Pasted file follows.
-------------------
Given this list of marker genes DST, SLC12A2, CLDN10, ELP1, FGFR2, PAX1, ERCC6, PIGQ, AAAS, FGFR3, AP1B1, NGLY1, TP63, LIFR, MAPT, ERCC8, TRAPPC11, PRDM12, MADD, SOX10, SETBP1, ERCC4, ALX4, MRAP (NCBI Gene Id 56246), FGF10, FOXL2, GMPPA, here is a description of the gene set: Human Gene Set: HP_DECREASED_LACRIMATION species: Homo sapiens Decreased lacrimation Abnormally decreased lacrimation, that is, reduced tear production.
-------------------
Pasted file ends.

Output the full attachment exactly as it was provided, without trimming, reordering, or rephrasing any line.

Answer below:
Given this list of marker genes DST, SLC12A2, CLDN10, ELP1, FGFR2, PAX1, ERCC6, PIGQ, AAAS, FGFR3, AP1B1, NGLY1, TP63, LIFR, MAPT, ERCC8, TRAPPC11, PRDM12, MADD, SOX10, SETBP1, ERCC4, ALX4, MRAP (NCBI Gene Id 56246), FGF10, FOXL2, GMPPA, here is a description of the gene set: Human Gene Set: HP_DECREASED_LACRIMATION species: Homo sapiens Decreased lacrimation Abnormally decreased lacrimation, that is, reduced tear production.